Interactive Fly, Drosophila

extra macrochaetae


Emc homologs in vertebrates

EMC has a high degree of homology to Inhibitor of Differentiation, otherwise known as ID protein. Like EMC, ID lacks the basic domain and is a negative regulator of MyoD (Ellis 1990 and Garrell 1990).

Transcription of a zebrafish Id homolog called Id6 is spatially regulated, and its pattern of transcription shows considerable overlaps with those of other zebrafish genes with homology to Drosophila neurogenic genes, such as Notch and Delta. Since all these genes are coexpressed in particular cells, they may function together in a single genetic circuit in zebrafish as they do in Drosophila. A zebrafish homolog of Drosophila AS-C proteins can activate transcription of a CAT reporter gene by binding to an E-box in mouse 3T3 cells, either alone or in conjunction with ZfE12. The activation of transcription is inhibited in the presence of Id6. This indicates that the zebrafish gene described here is a genuine member of the Id family, and suggests that it may serve a function similar to that of the Drosophila gene extramachrochaete and mammalian Ids during development (Sawai, 1997).

The family of dominant-negative helix-loop-helix (dnHLH) transcriptional modulators consists of four mammalian genes known to date: Id1, Id2, Id3 and Id4. Id3 exhibits a high abundance of transcripts at early stages that gradually declined at most sites toward E15.5. Expression of Id3 in embryos was detected in brain, spinal cord, olfactory system, branchial arches, limbs, sclerotome, endocardiac cushions, the outer lining of the gut, lung, retina, the collecting system of the kidney, and in tooth anlagen. Although the abundance of mRNA decreased toward later stages in most tissues, it remained high in teeth and kidney. This expression pattern suggests that Id3 functions both in undifferentiated tissues and in organs which are in the process of differentiation. When compared to the expression of other dnHLH genes, it becomes obvious that the pattern of Id3 mainly coincides with that of Id1. This may reflect a partial redundancy in gene function. There is a mutually exclusive expression of the proto-oncogene N-myc and Id3 (Ellmeier, 1995).

Three Emx genes have been characterized in a chondrichthyan, the dogfish Scyliorhinus canicula. Comparisons of these genes with their osteichthyan counterparts indicate that the gnathostome Emx genes belong to three distinct orthology classes, each containing one of the dogfish genes and either the tetrapod Emx1 genes (Emx1 class), the osteichthyan Emx2 genes (Emx2 class) or the zebrafish Emx1 gene (Emx3 class). While the three classes could be retrieved from the pufferfish genome data, no indication of an Emx3-related gene in tetrapods could be found in the databases, suggesting that this class may have been lost in this taxon. Expression pattern comparisons of the three dogfish Emx genes and their osteichthyan counterparts indicate that not only telencephalic, but also diencephalic Emx expression territories are highly conserved among gnathostomes. In particular, all gnathostomes share an early, dynamic phase of Emx expression, spanning presumptive dorsal diencephalic territories, which involves Emx3 in the dogfish, but another orthology class, Emx2, in tetrapods. In addition, the dogfish Emx2 gene shows a highly specific expression domain in the cephalic paraxial mesoderm from the end of gastrulation and throughout neurulation -- this suggests a role in the segmentation of the cephalic mesoderm (Derobert, 2002).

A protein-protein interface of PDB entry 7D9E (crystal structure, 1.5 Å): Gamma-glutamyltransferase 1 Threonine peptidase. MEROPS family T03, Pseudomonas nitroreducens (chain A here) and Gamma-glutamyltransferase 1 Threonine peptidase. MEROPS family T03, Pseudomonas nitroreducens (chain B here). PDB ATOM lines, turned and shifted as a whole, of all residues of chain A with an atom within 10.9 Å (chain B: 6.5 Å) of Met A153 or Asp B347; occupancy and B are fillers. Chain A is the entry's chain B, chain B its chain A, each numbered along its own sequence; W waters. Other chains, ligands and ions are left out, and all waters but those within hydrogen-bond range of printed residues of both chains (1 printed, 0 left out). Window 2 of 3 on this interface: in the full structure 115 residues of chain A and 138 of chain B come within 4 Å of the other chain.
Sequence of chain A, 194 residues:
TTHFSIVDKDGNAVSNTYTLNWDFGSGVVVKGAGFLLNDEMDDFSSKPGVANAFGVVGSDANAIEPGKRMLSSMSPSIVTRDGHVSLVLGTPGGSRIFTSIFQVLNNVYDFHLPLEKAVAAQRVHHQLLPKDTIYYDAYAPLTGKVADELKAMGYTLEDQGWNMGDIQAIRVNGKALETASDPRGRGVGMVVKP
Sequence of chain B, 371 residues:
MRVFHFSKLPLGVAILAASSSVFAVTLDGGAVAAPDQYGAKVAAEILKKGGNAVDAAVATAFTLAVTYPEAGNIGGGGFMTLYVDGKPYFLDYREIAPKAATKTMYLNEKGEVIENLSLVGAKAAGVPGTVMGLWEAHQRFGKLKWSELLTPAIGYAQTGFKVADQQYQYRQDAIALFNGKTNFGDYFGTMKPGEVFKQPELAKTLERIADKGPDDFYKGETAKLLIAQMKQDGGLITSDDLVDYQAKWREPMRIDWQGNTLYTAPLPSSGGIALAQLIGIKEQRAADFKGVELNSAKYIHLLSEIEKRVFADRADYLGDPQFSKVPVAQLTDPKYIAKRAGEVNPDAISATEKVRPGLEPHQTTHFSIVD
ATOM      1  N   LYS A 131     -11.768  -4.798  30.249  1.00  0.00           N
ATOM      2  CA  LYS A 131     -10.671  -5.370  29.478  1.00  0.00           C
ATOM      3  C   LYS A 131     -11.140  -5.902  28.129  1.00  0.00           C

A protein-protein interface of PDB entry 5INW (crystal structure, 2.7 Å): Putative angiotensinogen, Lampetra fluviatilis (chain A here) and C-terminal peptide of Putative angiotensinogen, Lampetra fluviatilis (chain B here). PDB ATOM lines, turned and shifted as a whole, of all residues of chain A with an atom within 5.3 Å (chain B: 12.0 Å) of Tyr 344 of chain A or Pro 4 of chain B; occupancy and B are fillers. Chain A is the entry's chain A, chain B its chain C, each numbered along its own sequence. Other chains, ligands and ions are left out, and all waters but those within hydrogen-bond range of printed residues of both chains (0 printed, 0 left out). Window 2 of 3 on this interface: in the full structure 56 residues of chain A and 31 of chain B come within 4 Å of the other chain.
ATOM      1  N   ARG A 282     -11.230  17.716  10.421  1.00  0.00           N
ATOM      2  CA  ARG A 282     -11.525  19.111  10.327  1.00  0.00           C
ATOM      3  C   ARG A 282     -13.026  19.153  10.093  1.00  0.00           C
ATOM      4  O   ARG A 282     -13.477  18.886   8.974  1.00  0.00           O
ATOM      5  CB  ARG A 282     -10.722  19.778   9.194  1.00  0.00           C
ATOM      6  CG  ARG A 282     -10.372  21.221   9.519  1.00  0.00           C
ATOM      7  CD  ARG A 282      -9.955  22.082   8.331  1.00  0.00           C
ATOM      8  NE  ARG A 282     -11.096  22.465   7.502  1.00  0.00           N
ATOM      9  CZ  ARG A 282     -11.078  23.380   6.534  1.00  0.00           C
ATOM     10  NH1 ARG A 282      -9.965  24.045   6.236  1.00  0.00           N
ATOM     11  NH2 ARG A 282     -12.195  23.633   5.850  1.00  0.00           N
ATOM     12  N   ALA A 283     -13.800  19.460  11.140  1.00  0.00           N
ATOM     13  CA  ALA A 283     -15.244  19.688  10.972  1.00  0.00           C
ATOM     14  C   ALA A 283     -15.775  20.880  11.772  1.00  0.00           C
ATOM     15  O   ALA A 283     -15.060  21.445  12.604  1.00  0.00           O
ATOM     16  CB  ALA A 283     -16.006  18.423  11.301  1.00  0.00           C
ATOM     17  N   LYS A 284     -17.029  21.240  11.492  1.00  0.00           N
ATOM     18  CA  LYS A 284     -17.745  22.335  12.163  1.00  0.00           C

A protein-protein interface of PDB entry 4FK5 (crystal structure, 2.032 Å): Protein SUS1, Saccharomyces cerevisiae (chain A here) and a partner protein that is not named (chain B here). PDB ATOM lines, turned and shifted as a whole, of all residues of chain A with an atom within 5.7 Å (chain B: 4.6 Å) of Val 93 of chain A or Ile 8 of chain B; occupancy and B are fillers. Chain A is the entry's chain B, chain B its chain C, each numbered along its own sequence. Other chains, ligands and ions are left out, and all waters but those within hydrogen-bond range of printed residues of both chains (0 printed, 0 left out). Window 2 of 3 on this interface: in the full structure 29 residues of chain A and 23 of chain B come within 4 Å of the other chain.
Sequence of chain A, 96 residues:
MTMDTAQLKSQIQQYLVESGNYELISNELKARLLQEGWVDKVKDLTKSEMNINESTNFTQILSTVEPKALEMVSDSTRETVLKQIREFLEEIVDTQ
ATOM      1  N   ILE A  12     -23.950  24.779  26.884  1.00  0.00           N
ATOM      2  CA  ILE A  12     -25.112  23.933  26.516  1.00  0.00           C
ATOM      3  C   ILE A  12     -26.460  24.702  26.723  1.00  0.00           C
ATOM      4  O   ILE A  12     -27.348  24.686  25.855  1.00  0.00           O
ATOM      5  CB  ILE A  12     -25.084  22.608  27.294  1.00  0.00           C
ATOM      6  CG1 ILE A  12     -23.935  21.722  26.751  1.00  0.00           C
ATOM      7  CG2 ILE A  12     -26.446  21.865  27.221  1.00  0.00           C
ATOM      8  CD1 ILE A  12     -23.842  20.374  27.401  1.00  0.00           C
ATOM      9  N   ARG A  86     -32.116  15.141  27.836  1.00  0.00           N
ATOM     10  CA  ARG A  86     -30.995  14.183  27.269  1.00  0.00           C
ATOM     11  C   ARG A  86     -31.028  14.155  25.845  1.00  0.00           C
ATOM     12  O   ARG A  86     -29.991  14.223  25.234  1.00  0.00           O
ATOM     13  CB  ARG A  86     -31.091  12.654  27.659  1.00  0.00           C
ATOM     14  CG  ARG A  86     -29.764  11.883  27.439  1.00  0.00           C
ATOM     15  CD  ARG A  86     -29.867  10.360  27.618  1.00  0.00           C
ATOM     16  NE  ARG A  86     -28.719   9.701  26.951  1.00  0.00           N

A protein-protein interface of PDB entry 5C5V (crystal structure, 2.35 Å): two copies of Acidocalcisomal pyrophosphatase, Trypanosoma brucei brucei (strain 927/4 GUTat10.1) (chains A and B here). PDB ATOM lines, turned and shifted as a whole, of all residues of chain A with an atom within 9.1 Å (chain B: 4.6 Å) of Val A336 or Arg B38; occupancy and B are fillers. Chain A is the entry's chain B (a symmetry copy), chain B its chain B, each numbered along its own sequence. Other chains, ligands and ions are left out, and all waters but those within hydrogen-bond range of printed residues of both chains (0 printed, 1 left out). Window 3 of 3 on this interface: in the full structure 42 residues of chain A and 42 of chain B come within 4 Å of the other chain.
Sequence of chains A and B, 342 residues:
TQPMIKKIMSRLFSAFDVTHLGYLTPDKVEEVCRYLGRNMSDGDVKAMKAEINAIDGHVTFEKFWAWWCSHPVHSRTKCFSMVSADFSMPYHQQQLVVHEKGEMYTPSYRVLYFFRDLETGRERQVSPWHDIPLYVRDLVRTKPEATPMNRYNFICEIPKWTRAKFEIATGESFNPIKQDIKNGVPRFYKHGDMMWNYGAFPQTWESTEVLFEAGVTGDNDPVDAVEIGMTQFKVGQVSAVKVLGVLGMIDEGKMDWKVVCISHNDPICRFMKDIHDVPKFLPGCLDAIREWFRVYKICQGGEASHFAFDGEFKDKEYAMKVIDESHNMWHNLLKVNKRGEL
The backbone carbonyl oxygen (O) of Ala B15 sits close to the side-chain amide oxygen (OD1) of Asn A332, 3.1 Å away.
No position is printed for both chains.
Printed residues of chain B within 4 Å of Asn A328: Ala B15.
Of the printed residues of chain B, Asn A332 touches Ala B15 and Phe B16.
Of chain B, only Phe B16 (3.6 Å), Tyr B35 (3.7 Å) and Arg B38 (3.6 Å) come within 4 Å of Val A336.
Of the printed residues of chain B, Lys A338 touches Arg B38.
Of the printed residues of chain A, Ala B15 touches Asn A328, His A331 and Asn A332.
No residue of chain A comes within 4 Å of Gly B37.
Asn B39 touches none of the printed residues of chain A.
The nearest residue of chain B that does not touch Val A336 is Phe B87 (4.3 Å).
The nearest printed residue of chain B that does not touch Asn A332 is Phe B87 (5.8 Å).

Dimerization partners of Emc homologs

The formation of striated muscle in both vertebrates and invertebrates involves the activity of the MyoD family of basic-helix-loop-helix (bHLH) transcription factors. The high degree of evolutionary conservation of MyoD-related proteins, both in the sequence of their bHLH domains and in their general developmental expression patterns, suggests that these factors are also conserved at the level of function. This question was addressed directly using MyoD and E protein factors from vertebrates, Drosophila, and Caenorhabditis elegans. Various MyoD and E factor combinations were tested for their ability to interact in vitro and to function in vivo in the myogenic conversion of 10T1/2 mouse fibroblasts. The ability of different homo- and heterodimers to bind DNA in vitro is an accurate measure of biological activity in vivo. The inability of C. elegans CeE/DA or any other E protein to augment the activity of CeMyoD is consistent with the notion that CeMyoD functions as a homodomer rather than a heterdimer. A second assessment of conserved function comes from the ability of these factors to rescue a C. elegans hlh-1 (CeMyoD) null mutation. Both Drosophila and chicken MyoD-related factors are able to rescue a C. elegans CeMyoD loss-of-function mutation. These results demonstrate a remarkable degree of functional conservation of these myogenic factors despite differences in E-protein interactions (Zhang, 1999).